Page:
I admit, I struggled with the topic this week (not to mention my Mondays have been a bit crazy recently) for the same reasons you did. All I could think of were the “bad boys” of history or horrible conditions. Yeah, not digging all that death and disease. Hitler kept jumping into my head and no way on God’s green earth would I want to experience ANYTHING with him. Not to mention I was not a very good history student. I was merely okay. I only learned what I needed for the tests. Columbus never really rocked my boat. If he was so great, why didn’t we name the country after him instead of that Amerigo Vespucci dude? (I suspect Columbus had a bit of a jerk side to him.) It wasn’t until yesterday that I could come up somebody in history where I truly thought, “Yeah, now experiencing THAT would be awesome.” I would have loved to hung out with these three dudes named Neil, Buzz, and Mike. Of course Neil and Buzz would have probably made me stay back with Mike because I’m pretty sure I would have talked all the way to the moon and back. They would have needed that moon walk just to get away from me for a while.

    But Tonette, I have to give you props on how it always comes back to food with you. I love how you can tie that in to anything. You truly are a foodie! Props and a high five to you!


  4. tonettejoyce says:

    Thanks,Micki; I thought people were getting tired of my theme;I’ll try to cut back…after alI, do have a food blog:[]
    Columbus DID have a jerk side…when he could not come up with the riches he expected to find,(and promised Ferdinand and Isabella) he proposed selling the Indians as slaves.Isabella, who was pretty pious, (and to her credit) , said that Columbus had told her that they could ‘save souls’ by going there, not to ruin them.(Not that the later Spaniards treated the Indians any better than CC would have).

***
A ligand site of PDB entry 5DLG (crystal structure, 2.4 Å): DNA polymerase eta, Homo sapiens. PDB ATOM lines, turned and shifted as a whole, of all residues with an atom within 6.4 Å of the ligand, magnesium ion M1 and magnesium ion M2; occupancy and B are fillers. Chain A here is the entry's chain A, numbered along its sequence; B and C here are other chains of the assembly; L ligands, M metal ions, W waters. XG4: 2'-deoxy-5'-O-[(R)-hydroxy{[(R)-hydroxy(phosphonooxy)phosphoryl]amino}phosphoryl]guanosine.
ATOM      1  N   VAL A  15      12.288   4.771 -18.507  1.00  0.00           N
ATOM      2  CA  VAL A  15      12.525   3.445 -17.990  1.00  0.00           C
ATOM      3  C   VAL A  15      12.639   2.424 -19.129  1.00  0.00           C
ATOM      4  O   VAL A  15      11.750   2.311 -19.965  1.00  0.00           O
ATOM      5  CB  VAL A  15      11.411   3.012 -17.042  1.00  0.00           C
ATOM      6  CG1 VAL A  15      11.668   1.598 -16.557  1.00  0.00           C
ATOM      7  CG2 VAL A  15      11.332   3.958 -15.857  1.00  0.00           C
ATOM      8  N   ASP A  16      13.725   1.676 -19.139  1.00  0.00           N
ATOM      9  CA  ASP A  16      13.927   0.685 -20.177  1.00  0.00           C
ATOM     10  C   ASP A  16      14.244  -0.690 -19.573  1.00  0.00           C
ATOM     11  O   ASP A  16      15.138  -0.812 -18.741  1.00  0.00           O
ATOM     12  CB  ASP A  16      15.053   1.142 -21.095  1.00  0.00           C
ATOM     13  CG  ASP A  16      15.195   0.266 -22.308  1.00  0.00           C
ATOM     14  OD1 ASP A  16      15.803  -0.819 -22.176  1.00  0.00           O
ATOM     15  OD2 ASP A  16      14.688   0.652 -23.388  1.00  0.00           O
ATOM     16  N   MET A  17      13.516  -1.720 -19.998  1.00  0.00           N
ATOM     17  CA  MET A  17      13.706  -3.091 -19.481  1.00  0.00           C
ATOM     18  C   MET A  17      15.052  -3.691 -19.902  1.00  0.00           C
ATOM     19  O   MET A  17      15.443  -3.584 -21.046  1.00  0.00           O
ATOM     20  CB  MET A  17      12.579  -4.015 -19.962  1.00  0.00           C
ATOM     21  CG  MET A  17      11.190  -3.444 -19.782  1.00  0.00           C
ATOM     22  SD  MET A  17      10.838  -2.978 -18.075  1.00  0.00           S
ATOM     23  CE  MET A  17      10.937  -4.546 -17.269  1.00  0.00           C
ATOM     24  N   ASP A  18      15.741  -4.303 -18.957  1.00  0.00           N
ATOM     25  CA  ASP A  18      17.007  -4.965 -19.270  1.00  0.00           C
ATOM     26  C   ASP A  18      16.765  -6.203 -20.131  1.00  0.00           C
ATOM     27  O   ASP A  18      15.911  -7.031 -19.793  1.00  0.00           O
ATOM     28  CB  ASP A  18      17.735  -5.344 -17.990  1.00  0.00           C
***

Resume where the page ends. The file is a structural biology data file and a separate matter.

Great idea, Micki To the moon! How cool!I never thought of astronauts…that isn’t history to me;I watched it all on TV! (Right,Jeff?).I was 6 when Alan Shephard went up.I remember it clearly because right after,I got bitten by a yellow jacket in my pedal pushers!
    In case I hadn’t brought it up,it’s a good time to brag a bit. My husband, his two older brothers and other officers’ sons were aboard for the Gemini 10 recovery ship, the one and only time that was ever allowed…and my father-in-law was the pilot who pulled the Apollo 7 capsule out of the ocean.


  5. tonettejoyce says:

    No, Shirra, Cunningham and Eisele. Gus was long gone b then…What a tragedy.